reasonable accommodation


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reasonable accommodation

An employer's responsibility to provide necessary workplace changes in reassignment, equipment modification, devices, training materials, interpreters, and other adjustments for disabled employees.
See also: accommodation
References in periodicals archive ?
The Supreme Court granted the employer's motion, determining that there was no reasonable accommodation that would allow Jacobsen to spend time at any construction site.
(95) However, because the plaintiff refused to consent to a clean up of his apartment, the reasonable accommodation request of his representative failed.
To be entitled to a reasonable accommodation, a DA civilian employee must be a "qualified individual with a disability" as defined in the ADA and, by incorporation, in the Rehab Act.
Based on these findings, it was concluded that employers did not understand their obligation to provide a reasonable accommodation for a documented physical or mental impairment.
The "interactive process" typically starts after a hiring decision has been made, because an employer may not address disabilities during the hiring process, unless an applicant has an obvious disability, has disclosed the disability, or has asked for a reasonable accommodation. After an employer extends a conditional offer, it may require an applicant to undertake an exam to demonstrate the ability to meet the physical requirements of the job.
To be protected under the ADA and receive a reasonable accommodation, you must be a qualified individual with a disability.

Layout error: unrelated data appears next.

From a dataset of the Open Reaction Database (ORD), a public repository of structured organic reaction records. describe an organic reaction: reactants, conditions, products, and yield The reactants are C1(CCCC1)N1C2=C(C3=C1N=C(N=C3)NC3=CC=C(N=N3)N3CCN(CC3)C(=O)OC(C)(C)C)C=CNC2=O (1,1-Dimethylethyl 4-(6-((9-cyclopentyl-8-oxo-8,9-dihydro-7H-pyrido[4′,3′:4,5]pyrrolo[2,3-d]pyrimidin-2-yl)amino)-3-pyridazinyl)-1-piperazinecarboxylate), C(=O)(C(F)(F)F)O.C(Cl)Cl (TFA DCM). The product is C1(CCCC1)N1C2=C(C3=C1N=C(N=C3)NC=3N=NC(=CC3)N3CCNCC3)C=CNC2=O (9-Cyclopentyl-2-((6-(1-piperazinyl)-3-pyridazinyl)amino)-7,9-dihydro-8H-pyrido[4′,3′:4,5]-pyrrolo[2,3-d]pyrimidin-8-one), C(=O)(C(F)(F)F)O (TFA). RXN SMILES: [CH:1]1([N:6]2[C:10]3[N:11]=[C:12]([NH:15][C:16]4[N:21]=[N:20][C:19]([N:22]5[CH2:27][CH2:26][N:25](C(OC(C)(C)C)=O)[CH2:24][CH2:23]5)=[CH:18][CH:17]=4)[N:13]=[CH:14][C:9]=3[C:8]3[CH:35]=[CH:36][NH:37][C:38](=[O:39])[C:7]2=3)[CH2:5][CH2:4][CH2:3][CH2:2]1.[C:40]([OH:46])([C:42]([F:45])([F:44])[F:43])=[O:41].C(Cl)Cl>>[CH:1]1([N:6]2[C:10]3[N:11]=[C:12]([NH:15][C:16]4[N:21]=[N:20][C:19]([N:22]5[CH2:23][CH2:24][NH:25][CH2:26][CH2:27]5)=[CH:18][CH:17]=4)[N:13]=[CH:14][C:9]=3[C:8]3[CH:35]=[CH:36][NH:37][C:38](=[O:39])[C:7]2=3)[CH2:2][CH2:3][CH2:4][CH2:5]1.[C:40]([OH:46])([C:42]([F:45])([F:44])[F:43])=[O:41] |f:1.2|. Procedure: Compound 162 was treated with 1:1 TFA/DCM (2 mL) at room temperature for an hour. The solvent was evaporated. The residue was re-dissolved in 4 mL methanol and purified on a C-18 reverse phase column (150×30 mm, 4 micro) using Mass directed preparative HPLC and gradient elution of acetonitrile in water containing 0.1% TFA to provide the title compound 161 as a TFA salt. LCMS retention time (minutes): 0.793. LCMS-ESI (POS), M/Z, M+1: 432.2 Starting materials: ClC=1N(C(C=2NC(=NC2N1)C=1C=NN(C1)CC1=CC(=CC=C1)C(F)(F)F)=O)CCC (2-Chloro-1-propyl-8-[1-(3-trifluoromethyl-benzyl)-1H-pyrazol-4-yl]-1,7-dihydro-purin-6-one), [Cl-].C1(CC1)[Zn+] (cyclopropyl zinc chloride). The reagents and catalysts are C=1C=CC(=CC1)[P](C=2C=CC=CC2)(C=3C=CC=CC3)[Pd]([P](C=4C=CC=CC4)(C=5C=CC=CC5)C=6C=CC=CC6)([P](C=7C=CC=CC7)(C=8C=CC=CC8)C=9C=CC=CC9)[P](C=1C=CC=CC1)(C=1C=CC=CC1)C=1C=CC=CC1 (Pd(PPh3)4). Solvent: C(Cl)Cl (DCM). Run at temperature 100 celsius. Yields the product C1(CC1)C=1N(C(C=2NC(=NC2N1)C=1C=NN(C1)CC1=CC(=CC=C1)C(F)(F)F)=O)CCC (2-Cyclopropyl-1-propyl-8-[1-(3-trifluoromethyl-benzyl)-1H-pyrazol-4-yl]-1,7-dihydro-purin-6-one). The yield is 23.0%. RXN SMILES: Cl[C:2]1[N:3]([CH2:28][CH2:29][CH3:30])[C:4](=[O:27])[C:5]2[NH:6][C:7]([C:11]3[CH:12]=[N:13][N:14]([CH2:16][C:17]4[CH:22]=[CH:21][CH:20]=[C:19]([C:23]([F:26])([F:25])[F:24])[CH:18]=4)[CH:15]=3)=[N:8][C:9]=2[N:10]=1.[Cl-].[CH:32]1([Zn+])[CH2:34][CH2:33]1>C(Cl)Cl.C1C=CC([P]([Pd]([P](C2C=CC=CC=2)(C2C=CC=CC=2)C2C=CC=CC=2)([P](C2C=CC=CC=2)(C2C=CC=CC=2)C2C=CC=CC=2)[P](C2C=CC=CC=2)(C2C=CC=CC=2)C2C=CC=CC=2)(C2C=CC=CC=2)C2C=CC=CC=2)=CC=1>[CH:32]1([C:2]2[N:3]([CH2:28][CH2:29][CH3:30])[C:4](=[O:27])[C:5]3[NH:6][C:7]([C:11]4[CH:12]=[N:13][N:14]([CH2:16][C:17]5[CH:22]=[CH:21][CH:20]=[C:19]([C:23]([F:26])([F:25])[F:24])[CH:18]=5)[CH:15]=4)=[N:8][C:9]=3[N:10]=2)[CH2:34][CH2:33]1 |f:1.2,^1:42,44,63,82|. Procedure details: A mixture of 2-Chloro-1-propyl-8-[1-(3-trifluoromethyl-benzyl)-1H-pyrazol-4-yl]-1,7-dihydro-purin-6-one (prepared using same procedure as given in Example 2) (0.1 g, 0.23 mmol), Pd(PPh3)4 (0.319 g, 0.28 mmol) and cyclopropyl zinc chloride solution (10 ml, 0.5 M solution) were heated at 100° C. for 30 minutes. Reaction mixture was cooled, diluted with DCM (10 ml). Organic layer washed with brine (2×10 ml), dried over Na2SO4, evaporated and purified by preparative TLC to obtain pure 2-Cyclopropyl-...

Reasonable accommodation generally depends on the circumstances, including an analysis of the size of the program, its overall budget compared to the potential cost of an accommodation, the potential disruption to a program's central services that might be caused by the requested accommodation, and other factors.
The viewer gains a cursory understanding of the major mental illness categories, essential functions, reasonable accommodations, undue hardships, disclosure requirements, and employee harassment implications.
These individuals are entitled to reasonable accommodation, if their intellectual disability substantially limits them in one or more major life activities.
Stratford Greens Garden Apartments, (15) the Second Circuit decided that, if a landlord has a policy of not accepting Section 8 vouchers from tenants, it is not a reasonable accommodation within the meaning of the FHAA to require that landlord to accept a Section 8 voucher from a disabled potential tenant, even if that potential tenant's need for the voucher is the product of his or her disability.
Reasonable accommodation is defined as any change or adjustment to a job or work environment that permits a qualified applicant or employee to participate in the interview process, perform the job or simply enjoy the same benefit or opportunity of people without disabilities.